Cumberland Times-News


May 25, 2013

Education key to addressing substance abuse

CUMBERLAND — I am writing in response to Allegany County’s response to the growing overdose problem in the area (“County health board preparing opioid overdose prevention plan,” May 15 Times-News, Page 1A).

There is a much greater issue at hand that not too many people seem to be willing to deal with and that is how do we educate our kids, and the community at large, regarding these illicit substances.

The recent article written regarding my life (“College For Convicts?” April 7 Times-News, Page 1A) was only the tip of the iceberg. If I had been educated regarding illicit and dangerous drugs, my story may have been different. Alcoholism was common in some family members and their miseries helped me not to drink.

Even though I practically grew up in Baltimore City, I knew little to nothing regarding drugs. And since I grew up in a protected environment of sorts, it was never mentioned.

There also seems to be an ambivalence in Allegany County to openly discuss that drug use is more commonplace than many think. And it is time to address these issues with the younger generation so that we may have a chance to prevent future substance abuse.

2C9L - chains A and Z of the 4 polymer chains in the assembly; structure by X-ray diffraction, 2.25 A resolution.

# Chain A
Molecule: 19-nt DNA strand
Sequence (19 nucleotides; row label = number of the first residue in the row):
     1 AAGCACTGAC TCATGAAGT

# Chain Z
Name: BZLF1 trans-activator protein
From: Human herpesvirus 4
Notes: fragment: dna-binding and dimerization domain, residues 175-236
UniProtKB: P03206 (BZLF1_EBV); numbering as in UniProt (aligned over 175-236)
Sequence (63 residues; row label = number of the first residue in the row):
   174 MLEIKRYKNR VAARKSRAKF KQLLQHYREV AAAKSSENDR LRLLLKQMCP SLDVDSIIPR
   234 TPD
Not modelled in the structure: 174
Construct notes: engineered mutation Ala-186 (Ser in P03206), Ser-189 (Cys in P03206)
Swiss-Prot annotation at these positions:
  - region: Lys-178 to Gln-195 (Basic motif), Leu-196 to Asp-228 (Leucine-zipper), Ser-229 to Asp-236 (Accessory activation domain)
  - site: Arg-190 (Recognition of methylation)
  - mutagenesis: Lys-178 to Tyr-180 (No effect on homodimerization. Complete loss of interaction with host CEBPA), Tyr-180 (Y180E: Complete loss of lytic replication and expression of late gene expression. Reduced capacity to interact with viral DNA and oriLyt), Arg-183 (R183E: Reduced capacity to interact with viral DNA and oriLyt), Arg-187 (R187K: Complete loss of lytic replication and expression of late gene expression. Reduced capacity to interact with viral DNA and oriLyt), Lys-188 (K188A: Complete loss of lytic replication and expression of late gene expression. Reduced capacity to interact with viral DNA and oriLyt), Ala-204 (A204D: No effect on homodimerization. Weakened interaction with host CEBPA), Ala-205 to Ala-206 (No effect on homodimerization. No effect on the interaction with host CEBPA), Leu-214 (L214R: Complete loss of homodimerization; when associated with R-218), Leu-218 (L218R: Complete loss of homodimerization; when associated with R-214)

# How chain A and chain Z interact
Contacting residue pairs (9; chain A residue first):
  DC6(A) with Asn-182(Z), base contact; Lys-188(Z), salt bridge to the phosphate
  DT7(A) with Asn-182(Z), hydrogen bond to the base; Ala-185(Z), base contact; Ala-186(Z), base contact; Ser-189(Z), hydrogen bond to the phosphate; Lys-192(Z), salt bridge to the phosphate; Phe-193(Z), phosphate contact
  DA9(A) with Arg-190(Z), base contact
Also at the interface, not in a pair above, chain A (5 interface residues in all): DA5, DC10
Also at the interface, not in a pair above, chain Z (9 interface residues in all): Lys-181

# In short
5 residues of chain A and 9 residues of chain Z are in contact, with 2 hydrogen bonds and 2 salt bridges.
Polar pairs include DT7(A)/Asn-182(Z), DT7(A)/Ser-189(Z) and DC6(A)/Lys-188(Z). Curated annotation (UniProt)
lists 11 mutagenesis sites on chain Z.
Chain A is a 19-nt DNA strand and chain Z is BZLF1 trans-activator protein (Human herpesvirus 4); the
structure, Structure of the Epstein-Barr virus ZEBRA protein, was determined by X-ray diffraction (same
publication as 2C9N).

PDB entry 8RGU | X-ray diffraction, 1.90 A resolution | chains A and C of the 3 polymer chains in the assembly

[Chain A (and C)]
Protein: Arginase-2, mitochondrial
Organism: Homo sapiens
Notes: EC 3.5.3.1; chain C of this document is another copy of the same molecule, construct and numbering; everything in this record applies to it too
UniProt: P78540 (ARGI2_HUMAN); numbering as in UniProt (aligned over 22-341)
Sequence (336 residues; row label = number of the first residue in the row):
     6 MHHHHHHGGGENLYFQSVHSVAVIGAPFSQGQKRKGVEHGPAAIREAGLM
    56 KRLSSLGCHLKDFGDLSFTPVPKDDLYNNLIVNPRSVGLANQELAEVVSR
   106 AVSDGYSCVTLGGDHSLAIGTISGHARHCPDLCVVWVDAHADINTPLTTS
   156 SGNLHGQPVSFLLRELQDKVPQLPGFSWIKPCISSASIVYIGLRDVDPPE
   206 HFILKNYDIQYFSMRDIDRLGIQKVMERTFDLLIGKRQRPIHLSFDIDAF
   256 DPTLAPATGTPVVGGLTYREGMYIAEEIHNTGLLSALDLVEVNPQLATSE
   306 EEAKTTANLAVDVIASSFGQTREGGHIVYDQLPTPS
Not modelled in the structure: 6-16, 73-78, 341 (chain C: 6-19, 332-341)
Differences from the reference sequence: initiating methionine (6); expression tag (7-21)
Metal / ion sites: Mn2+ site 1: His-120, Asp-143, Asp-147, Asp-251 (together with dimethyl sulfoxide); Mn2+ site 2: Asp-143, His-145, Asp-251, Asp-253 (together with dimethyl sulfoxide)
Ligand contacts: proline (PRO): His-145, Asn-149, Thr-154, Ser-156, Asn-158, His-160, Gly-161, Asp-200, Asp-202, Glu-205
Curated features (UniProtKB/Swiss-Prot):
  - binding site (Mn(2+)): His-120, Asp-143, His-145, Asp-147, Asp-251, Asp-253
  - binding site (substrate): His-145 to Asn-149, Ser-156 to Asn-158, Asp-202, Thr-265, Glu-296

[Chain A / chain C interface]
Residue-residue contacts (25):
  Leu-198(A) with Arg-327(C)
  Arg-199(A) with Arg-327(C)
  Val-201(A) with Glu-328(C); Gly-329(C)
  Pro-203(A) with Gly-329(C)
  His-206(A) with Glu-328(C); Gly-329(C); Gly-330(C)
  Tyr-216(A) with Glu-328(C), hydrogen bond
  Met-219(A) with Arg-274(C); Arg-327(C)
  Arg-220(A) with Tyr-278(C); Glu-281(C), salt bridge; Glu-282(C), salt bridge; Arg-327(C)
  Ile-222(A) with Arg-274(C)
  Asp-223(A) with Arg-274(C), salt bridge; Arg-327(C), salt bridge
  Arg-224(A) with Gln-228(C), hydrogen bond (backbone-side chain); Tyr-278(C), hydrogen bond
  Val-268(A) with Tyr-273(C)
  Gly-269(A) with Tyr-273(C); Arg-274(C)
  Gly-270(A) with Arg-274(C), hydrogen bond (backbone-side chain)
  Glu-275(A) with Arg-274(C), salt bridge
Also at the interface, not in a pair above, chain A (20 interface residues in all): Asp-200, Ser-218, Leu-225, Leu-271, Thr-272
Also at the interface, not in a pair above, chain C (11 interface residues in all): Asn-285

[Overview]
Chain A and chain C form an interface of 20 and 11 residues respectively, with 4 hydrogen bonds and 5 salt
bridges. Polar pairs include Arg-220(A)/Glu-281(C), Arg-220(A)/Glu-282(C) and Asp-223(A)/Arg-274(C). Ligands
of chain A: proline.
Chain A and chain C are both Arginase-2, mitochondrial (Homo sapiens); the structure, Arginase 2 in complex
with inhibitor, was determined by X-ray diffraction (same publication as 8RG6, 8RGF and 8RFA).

I applaud Allegany County Health Department for taking the steps to address overdosing but will challenge this community to find ways to educate our youth about drug prevention, and not just on the surface.

Monies need to be allocated for prevention programs so that we stand a chance to fight the growing culture of addicts.

I should not be surprised that not many educational programs exist in this area especially since the closing of the Allegany House, a halfway house, went virtually under the radar of this community and not an eyebrow was raised.

We, myself included, want to live in a safe community, but this does not happen by pretending there is no problem.

I will even volunteer my own time to help educate the community about my life’s experiences with addiction and the subsequent effort to change my life.

This will get worse before it gets better. The time to act is now before we bury any more of our family and friends, or before we watch them leaving on the prison van for an extended stay in a correctional facility.

Please take action before the problem gets worse. The future of many youth is being thrown away in pipes, syringes and straws. Will you be part of the solution or part of the continued denial of the growing problem?

Brian Shea Sr.


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